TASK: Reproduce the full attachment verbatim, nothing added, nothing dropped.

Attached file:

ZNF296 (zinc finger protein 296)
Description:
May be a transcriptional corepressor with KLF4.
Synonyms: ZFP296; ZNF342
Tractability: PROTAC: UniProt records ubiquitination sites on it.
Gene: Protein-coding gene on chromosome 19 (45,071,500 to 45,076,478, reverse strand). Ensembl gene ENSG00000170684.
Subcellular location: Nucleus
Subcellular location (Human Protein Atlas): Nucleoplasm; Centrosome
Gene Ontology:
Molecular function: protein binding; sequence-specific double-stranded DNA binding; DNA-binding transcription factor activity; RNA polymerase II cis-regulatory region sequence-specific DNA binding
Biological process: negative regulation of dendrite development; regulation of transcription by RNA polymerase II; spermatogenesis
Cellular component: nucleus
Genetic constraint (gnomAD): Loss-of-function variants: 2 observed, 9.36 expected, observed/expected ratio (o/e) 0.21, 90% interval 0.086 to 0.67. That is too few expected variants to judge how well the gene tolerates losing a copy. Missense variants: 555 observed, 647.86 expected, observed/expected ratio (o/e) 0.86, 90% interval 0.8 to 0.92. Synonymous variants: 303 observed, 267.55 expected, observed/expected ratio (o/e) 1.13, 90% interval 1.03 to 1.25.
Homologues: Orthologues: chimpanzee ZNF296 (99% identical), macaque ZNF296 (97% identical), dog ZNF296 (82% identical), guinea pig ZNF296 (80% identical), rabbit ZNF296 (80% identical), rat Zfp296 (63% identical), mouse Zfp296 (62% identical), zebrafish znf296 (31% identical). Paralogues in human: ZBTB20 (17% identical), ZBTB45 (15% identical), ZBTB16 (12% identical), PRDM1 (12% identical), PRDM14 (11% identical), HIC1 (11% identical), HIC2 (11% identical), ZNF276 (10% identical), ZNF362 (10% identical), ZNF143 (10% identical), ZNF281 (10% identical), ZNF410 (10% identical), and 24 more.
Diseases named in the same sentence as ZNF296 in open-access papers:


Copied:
ZNF296 (zinc finger protein 296)
Description:
May be a transcriptional corepressor with KLF4.
Synonyms: ZFP296; ZNF342
Tractability: PROTAC: UniProt records ubiquitination sites on it.
Gene: Protein-coding gene on chromosome 19 (45,071,500 to 45,076,478, reverse strand). Ensembl gene ENSG00000170684.
Subcellular location: Nucleus
Subcellular location (Human Protein Atlas): Nucleoplasm; Centrosome
Gene Ontology:
Molecular function: protein binding; sequence-specific double-stranded DNA binding; DNA-binding transcription factor activity; RNA polymerase II cis-regulatory region sequence-specific DNA binding
Biological process: negative regulation of dendrite development; regulation of transcription by RNA polymerase II; spermatogenesis
Cellular component: nucleus
Genetic constraint (gnomAD): Loss-of-function variants: 2 observed, 9.36 expected, observed/expected ratio (o/e) 0.21, 90% interval 0.086 to 0.67. That is too few expected variants to judge how well the gene tolerates losing a copy. Missense variants: 555 observed, 647.86 expected, observed/expected ratio (o/e) 0.86, 90% interval 0.8 to 0.92. Synonymous variants: 303 observed, 267.55 expected, observed/expected ratio (o/e) 1.13, 90% interval 1.03 to 1.25.
Homologues: Orthologues: chimpanzee ZNF296 (99% identical), macaque ZNF296 (97% identical), dog ZNF296 (82% identical), guinea pig ZNF296 (80% identical), rabbit ZNF296 (80% identical), rat Zfp296 (63% identical), mouse Zfp296 (62% identical), zebrafish znf296 (31% identical). Paralogues in human: ZBTB20 (17% identical), ZBTB45 (15% identical), ZBTB16 (12% identical), PRDM1 (12% identical), PRDM14 (11% identical), HIC1 (11% identical), HIC2 (11% identical), ZNF276 (10% identical), ZNF362 (10% identical), ZNF143 (10% identical), ZNF281 (10% identical), ZNF410 (10% identical), and 24 more.
Diseases named in the same sentence as ZNF296 in open-access papers: